altThese are hard times for softball. Women's sport rightly complains of lack of recognition, and further evidence of this comes from one of the nation's most successful teams, the GB women's fast-pitch softball squad, who look likely to miss the World Championships in Canada this summer because they can't afford to go. Among the top three teams in Europe, they have to decide by the end of this month whether to take up the place for which they qualified, but many are students who don't have the cash for air fares and accommodation, estimated at a total of £60,000 ($92,600/€71,900).

They have existed on donations but the money has since run out and UK Sport, who are now focusing entirely on sports that can win Olympic medals – softball has been dropped for London 2012 – feel unable to help despite chief executive Liz Nicholl acknowledging that the girls have achieved more than some sports which receive funding. Says the GB Softball manager, Bob Fromer: "Sadly it is beginning to look like they won't get the chance."

Women's fastpitch softball may not register with most people in the UK, but it was an Olympic medal sport from the 1996 Games in Atlanta through 2008 in Beijing. The decision to drop softball and baseball from the London 2012 Games was particularly cruel to those sports in Britain, for whom a host country place in London could have transformed their public profile.

Although a serious national team programme in women's fastpitch softball only began in 1999, the GB team moved steadily up the European rankings over the next few years and in 2004, UK Sport decided that the team had demonstrated the potential for Olympic qualification.

However, shortly after the agency awarded softball £528,000 ($815,020/€632,632) for the 2005-2008 Olympic cycle, the sport was dropped from the programme for London 2012. And when the GB team failed to qualify for the single place available to Europe at the Beijing Olympics, all UK Sport's money was withdrawn in 2007.

Despite that, the programme has gone from strength to strength, with players and staff paying most of the costs.

In 2009, the team achieved a best-ever second place finish at the European Championships and qualified for the first time by right for the 2010 World Championships in Venezuela.

The money that got the team to Venezuela, along with player contributions, came through winning free flights in a British Airways contest plus significant donations from a British businessman based in Coventry and an American multi-millionaire based in Detroit, both of whom had personal connections with team members.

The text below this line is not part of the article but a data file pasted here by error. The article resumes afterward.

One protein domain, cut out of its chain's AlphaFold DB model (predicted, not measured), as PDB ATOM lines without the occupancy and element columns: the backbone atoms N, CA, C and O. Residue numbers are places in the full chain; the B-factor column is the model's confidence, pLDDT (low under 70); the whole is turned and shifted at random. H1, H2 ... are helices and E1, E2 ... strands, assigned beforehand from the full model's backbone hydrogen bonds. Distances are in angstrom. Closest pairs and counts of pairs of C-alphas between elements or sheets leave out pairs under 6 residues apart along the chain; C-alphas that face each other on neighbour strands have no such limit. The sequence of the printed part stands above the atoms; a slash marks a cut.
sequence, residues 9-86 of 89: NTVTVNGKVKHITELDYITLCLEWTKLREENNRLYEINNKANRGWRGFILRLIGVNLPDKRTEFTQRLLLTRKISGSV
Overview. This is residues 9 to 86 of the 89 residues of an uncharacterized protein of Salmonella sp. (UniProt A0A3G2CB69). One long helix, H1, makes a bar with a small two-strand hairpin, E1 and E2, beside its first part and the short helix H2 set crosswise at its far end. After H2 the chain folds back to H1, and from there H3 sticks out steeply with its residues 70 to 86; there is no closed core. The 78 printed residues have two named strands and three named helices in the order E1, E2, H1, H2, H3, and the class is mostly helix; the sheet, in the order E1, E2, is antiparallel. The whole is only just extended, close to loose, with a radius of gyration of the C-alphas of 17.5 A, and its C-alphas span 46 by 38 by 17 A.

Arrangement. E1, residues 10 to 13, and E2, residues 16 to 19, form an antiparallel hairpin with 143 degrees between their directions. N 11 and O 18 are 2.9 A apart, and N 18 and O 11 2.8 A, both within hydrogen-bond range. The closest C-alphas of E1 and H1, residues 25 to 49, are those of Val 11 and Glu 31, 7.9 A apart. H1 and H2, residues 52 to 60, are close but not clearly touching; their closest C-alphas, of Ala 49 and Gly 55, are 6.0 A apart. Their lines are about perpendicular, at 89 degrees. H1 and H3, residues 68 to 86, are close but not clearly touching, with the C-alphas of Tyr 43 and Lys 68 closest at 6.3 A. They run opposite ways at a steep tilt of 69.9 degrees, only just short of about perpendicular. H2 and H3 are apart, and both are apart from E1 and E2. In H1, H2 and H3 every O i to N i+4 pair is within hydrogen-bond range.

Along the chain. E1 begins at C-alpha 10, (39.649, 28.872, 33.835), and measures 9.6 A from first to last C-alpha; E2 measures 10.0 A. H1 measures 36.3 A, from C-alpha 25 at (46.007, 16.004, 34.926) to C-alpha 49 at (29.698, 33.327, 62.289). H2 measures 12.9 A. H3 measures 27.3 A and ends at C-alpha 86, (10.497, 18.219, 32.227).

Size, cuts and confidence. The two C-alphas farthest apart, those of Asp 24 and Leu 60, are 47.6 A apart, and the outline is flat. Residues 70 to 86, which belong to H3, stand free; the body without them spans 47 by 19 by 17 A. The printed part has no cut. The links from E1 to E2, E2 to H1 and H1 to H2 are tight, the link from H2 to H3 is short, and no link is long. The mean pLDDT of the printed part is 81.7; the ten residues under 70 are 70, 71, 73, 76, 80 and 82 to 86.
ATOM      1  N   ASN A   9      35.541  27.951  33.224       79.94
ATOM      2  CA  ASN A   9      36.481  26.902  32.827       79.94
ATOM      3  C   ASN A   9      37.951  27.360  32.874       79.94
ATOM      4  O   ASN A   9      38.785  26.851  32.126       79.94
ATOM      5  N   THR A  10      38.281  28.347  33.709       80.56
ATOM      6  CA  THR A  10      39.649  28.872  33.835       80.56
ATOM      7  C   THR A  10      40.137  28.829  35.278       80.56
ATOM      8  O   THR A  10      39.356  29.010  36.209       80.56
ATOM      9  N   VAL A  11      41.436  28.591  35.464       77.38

At the 2010 World Championships in Venezuela, the team finished as the 11th best in the world – an amazing achievement for a country where the sport and the player pool are very small and the programme has no public funding.

In 2011, with money left over from those 2010 donations, the GB Team played very competitively against the top four teams in the world at the annual World Cup of Softball in the United States, then qualified for the 2012 World Championships by finishing in the top three at European Championships in Italy.

But now the money has run out. The cost of preparing for and competing at the 2012 World Championships is estimated at £60,000, well beyond what the players and volunteer coaches can afford. Predictably, all attempts to find commercial sponsorship for a women's minority sport with little public profile have come to nought in the current economic climate.

Says Fromer, who has overseen the GB women's softball team programme as general manager since 2000: "A wonderful and dedicated group of players has made GB into one of the world's elite softball programmes over the past few years against all the odds and some will retire after this summer. Surely they deserve to play one more time on the World Championship stage."

So now the team has been reduced to hoping for some kind of miracle. Otherwise, the players' World Championship dreams will be over and the programme, with no prospect of future funding except in the unlikely event that softball regains an Olympic place, will struggle to reach such heights again.

If anyone wants to help, please contact Fromer or call 01886 884204.

Alan Hubbard is an award-winning sports columnist for The Independent on Sunday, and a former sports editor of The Observer. He has covered a total of 16 Summer and Winter Olympics, 10 Commonwealth Games, several football World Cups and world title fights from Atlanta to Zaire.